…dessiner sur papier…

Thorsten Streichardt's installation

10_2013

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The Nuits Blanches Paris is a yearly event. It is the occasion for everybody to discover art pieces showed in the entire city for the entire night. Thorsten Streichardt presented a work which is at the same time a performance and a pure visual piece. Graffiti are drawn overnight onto a paper moebius strip sustained by a tall metallic structure. Paradoxically, the performer can therefore always draw on the same side. Visitors are outside and he is the only one who can go inside and constantly improvises by turning around. Each hand is equipped with two pencils on which are attached contact microphones. They are used for amplifying and delaying scratchy sounds from the paper ring. Those sounds are diffused and spatialized using twelve tiny mounted speakers.

Incoming sounds are replayed with noise gates controlling their incoming flux and thus making poly-rhythmic phrases. The performer can always erase the memory by hitting the two pencils together. Rhythms are directly generated by the opening and closing of gates but they are a real composition and improvisation. Any kind of sound and scratching ones from paper are part of the music so choices are to be made beyond those incoming timbres. The composition is therefore thought as a structural composition.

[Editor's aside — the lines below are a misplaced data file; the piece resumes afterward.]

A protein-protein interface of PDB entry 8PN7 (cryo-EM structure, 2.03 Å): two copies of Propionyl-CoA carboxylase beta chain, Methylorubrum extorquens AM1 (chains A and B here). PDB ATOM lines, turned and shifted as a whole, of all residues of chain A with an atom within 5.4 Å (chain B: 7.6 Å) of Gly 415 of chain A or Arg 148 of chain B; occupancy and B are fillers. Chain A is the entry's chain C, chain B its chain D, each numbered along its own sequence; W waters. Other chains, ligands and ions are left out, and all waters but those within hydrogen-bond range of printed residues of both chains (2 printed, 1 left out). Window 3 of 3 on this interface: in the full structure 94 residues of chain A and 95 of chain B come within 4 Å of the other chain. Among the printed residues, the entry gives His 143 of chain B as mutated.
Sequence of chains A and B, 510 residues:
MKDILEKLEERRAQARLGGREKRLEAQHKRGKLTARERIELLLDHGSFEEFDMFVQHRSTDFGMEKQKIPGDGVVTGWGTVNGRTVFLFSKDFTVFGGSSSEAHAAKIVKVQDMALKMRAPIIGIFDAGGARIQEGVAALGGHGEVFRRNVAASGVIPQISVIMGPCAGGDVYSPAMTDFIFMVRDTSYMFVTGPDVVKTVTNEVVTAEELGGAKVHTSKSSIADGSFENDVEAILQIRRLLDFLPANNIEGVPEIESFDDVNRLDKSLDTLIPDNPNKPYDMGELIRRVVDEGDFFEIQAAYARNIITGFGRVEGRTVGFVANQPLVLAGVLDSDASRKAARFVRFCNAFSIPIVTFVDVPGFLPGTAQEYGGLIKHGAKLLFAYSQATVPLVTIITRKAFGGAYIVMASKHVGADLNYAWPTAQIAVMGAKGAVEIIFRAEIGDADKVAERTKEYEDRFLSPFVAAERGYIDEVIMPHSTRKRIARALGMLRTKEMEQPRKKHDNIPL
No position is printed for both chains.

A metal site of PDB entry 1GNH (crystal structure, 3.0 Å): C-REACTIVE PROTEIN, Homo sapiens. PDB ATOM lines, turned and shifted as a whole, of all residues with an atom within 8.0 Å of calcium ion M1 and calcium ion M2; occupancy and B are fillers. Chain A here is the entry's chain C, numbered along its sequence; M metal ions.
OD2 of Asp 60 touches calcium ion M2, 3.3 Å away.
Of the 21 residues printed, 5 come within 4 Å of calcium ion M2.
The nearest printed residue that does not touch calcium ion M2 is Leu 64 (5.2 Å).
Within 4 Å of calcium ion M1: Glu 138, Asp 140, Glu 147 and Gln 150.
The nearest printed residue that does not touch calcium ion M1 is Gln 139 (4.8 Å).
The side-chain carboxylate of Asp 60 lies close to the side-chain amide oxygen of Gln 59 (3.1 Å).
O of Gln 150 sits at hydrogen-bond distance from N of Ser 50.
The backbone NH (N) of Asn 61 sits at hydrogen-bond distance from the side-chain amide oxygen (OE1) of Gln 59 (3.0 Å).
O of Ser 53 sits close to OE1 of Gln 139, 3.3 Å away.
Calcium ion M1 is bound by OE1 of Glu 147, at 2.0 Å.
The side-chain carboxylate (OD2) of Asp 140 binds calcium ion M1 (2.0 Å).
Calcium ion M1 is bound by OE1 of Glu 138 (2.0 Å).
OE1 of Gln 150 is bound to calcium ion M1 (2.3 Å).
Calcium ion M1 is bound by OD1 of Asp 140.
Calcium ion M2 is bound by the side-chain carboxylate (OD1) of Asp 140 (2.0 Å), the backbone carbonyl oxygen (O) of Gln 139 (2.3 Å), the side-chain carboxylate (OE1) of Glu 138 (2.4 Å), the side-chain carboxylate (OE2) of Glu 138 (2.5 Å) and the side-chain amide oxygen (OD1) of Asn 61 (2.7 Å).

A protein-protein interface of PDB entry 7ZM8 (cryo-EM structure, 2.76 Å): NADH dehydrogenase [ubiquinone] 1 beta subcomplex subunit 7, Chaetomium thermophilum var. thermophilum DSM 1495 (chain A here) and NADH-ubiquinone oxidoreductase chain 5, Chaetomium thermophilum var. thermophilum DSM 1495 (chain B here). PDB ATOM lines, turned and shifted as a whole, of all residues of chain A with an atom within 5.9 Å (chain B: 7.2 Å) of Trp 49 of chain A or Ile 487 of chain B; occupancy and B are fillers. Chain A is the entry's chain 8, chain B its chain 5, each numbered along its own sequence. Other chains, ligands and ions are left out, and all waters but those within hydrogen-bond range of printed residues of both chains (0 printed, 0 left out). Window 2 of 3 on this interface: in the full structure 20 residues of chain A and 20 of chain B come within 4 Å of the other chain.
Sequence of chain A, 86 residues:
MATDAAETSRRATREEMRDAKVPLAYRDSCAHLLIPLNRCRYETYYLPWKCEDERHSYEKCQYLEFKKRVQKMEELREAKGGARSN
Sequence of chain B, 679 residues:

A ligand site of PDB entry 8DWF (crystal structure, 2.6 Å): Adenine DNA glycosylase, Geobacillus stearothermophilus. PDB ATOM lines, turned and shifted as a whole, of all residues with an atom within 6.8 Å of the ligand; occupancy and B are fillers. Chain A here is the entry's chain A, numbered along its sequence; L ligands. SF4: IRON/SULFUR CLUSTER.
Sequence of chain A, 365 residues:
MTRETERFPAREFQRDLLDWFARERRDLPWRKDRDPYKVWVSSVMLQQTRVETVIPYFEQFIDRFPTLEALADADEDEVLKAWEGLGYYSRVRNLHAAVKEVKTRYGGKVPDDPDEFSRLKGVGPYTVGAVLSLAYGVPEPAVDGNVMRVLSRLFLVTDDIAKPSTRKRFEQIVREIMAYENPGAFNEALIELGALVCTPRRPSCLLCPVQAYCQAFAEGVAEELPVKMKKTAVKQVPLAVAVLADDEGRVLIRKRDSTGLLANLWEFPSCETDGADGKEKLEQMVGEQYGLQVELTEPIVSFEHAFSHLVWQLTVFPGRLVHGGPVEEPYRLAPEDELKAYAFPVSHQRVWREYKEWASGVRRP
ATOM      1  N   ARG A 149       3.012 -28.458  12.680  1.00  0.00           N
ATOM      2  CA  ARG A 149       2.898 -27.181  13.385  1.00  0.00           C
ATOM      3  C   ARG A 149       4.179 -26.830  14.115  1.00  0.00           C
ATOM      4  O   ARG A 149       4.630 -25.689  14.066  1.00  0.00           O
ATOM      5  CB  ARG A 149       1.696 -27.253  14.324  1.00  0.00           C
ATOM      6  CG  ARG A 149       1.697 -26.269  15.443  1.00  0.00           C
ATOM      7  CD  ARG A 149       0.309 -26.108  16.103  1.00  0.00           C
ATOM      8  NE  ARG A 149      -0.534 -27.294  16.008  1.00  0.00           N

The performance is more than a social piece because visitors are also invited to record themselves using extra microphones in the hall and entrance of the exhibition space [1]. This limited interaction with the audience brings a magic part which is perfect for the visitors of Nuits Blanches who are mostly novices visiting the space; the exchange is strong and very interesting. The kind of people is very heterogeneous. It also depends on the time of the night. People always stay quiet but they are more careful at the beginning of the evening and they get more dreamy at the end. They are approaching the paper as if they would try to read some text although it was sound. The drawing then finds its rhythm in harmony and dissonance with this audience. The process comes to an end when it compresses here and there, how compacted the drawing on the paper [2].

 
 

Tiny speakers on written paper

Thorsten Streichardt writing with tiny speaker on paper

 
 
 
Further reading (not citations):

[1] J. Cage, “Notations,” , 1969.
[Bibtex]
@article{Cage:1969vi,
Author = {Cage, John},
Title = {Notations},
Year = {1969}}
[2] D. Kahn, “Christian marclay,” , 2003.
[Bibtex]
@article{Kahn:2003dr,
Author = {Kahn, Douglas},
Title = {Christian Marclay},
Year = {2003}}